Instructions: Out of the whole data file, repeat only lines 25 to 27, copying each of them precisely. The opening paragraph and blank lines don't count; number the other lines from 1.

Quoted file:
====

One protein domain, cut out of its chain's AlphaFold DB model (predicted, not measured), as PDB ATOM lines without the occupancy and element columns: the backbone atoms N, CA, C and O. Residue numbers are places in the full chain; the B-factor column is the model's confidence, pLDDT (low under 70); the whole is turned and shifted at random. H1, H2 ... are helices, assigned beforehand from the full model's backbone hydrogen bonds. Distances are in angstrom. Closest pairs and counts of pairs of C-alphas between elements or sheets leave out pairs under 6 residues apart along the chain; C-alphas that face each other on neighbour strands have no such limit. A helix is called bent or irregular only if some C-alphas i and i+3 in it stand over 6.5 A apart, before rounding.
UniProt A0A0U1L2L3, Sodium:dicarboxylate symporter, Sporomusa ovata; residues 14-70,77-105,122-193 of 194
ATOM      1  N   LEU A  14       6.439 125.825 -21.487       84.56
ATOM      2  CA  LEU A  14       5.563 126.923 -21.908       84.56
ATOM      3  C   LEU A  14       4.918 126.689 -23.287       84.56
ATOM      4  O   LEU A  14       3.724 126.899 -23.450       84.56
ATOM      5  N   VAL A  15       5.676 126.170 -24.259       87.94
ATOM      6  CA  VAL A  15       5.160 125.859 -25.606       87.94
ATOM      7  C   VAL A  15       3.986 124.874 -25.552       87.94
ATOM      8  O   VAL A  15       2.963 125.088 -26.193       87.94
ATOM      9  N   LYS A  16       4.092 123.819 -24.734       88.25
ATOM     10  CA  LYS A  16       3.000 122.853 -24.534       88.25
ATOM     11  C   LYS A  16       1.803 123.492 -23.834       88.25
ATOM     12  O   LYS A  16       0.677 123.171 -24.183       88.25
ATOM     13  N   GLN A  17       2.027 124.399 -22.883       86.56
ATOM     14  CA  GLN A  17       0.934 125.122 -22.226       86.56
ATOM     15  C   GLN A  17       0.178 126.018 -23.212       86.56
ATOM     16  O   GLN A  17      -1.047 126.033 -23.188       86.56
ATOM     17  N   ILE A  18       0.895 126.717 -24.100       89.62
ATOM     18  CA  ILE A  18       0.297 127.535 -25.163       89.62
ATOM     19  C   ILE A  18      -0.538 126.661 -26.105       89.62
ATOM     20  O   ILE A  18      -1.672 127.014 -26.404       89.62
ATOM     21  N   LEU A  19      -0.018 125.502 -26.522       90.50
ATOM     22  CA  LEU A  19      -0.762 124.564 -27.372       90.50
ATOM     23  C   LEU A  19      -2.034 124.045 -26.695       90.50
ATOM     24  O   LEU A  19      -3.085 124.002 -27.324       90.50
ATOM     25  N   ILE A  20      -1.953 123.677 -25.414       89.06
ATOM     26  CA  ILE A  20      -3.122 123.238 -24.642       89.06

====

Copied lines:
ATOM     24  O   LEU A  19      -3.085 124.002 -27.324       90.50
ATOM     25  N   ILE A  20      -1.953 123.677 -25.414       89.06
ATOM     26  CA  ILE A  20      -3.122 123.238 -24.642       89.06